The Talmud (Meseches Smachos 4) relates that, prior to studying Torah (and becoming aware of the law), Rabbi Akiva (who was not yet the great Torah luminary) discovered a meis mitzvah (dead body which had no one to take care of his burial). There was no burial place in the immediate area, so Rabbi Akiva carried the dead weight over his shoulders for a number of miles until he located a suitable burial place for the deceased. At first glance, Rabbi Akiva's actions may be perceived as a noble mitzvah; the Torah, however, has another take on this. The halachah is clear that a meis mitzvah koneh mekomo, acquires the place where he is laying. Thus, the deceased may - and should - have been buried where he was found. Carrying the body was not only unnecessary - it is considered k'ilu shofeich damim, as if (Rabbi Akiva) had spilled blood! The Torah determines what is chesed and what is avodah. It is not defined by human emotion.

Having said this, the Bais Yisrael HaShalem explains Yaakov's blessing. One might think that he is serving Hashem (avodah); one might feel that he is a wonderful baal chesed; if his actions are not able to pass the Torah's litmus test for chesed and avodah, however, he is neither a baal chesed nor an oveid Hashem.

Avraham Avinu was the amud hachesed, pillar of kindness, exemplified by his constant endeavor, empathy and love for his fellowman, which he infused into the genes of his descendants. Yitzchak Avinu personified avodas Hashem, service to the Almighty, on the highest level of spirituality. As the Olah Temimah, perfect sacrifice, he represented an unparalleled level of devotion to Hashem that has become a DNA marker of the Jewish psyche.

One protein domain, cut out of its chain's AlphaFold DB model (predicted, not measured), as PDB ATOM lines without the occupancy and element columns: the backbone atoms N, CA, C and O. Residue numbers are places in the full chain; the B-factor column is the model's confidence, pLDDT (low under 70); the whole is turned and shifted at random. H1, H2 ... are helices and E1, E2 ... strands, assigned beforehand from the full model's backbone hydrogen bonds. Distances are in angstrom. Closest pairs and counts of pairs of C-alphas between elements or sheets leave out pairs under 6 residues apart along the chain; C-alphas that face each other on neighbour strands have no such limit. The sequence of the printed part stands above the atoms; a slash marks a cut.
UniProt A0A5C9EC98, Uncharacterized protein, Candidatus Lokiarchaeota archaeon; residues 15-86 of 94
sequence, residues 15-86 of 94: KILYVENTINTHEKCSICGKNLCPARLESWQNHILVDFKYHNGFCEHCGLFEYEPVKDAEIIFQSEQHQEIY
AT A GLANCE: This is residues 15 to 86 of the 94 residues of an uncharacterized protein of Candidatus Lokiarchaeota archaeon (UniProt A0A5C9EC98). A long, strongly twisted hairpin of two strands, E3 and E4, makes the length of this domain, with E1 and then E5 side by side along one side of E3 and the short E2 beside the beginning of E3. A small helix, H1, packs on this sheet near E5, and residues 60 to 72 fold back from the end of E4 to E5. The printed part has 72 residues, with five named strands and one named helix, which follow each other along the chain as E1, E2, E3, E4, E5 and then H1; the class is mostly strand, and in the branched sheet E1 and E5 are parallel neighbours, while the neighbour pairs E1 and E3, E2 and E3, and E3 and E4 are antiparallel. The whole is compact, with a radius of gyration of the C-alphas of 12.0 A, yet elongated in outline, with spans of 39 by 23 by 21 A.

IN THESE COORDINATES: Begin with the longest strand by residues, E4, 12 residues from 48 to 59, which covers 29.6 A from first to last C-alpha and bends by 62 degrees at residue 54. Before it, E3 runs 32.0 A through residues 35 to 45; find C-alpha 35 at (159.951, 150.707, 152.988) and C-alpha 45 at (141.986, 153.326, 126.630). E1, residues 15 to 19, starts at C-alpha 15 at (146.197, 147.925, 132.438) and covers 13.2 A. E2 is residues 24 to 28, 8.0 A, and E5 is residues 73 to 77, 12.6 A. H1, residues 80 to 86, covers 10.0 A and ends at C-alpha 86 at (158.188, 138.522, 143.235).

With his blessing, Yaakov was intimating a profound message to his grandsons and ensuing progeny: Avraham's mitzvah of chesed is great; Yitzchak's mitzvah of avodas Hashem is profound; unless they are held up to the Torah represented by Yaakov, however, they are invalid. Our idea of chesed and avodah is defined by the Torah - not by contemporary society. This is the principle which Yaakov sought to convey in his final moments.

In what proved to be his final shmuess, ethical discourse, to his talmidim, students, my Rosh Yeshivah, Horav Chaim Mordechai Katz, zl, made a similar statement. He quoted the Mishnah in Shabbos 127a, "These are the precepts whose fruits a person enjoys in This World but whose principal remains intact for him in the World to Come." The Mishnah goes on to provide an impressive list of social welfare precepts which run the gamut from acts of lovingkindness to daily timely shul attendance, etc. The Mishnah concludes with the phrase v'talmud Torah k'neged kulam, "And the study of Torah is equivalent to them all."

The Rosh Yeshivah questioned the use of the word k'neged which is normally translated as opposite/in opposition. Had the Mishnah merely wanted to teach that Torah is superior to all other activities, it would have said v'talmud Torah oleh al kulam, "and the study supersedes them all." Why does it use the word k'neged? He explained that, with regard to each of these activities, they must stand up opposite the Torah and questions must be answered: How does the Torah view this activity? Is it appropriate? Is it valid? Is it proper? Once the answers have been given in the affirmative, one can move on with the activity.

The Rosh Yeshivah was delivering his final message to his beloved students. Whatever you do in life, it must stand up to Torah perspective. The Torah must rule accordingly: Is this activity sanctioned by the Torah - or not? If it is not, it loses its chesed/avodah status.

He saw that serenity is good… He bowed his shoulder to bear. (49:15)